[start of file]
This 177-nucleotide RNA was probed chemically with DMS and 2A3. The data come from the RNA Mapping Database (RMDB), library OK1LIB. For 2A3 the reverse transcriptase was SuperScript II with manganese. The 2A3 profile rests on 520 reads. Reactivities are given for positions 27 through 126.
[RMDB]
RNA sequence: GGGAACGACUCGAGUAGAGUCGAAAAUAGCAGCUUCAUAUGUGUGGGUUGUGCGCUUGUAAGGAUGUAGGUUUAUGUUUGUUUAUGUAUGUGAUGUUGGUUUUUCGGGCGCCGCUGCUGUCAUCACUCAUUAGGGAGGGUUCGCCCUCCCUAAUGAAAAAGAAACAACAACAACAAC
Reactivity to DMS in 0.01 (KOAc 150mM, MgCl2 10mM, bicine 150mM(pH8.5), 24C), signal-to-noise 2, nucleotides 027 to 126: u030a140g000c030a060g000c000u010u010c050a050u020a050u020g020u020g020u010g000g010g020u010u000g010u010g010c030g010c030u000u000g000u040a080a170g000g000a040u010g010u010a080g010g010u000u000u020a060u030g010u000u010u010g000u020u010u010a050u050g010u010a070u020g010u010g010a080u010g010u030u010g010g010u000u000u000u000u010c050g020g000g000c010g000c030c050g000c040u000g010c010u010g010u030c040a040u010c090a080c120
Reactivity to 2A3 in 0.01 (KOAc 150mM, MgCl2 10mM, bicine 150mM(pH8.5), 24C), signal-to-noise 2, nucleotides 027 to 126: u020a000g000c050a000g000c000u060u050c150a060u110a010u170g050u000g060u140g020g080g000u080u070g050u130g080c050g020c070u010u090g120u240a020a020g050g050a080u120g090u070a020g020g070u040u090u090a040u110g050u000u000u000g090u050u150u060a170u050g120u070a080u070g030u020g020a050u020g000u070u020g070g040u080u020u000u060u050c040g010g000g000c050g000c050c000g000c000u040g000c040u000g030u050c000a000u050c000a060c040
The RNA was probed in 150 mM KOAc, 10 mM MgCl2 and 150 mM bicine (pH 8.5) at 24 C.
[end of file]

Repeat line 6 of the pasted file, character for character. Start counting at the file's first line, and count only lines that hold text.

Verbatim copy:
The RNA was probed in 150 mM KOAc, 10 mM MgCl2 and 150 mM bicine (pH 8.5) at 24 C.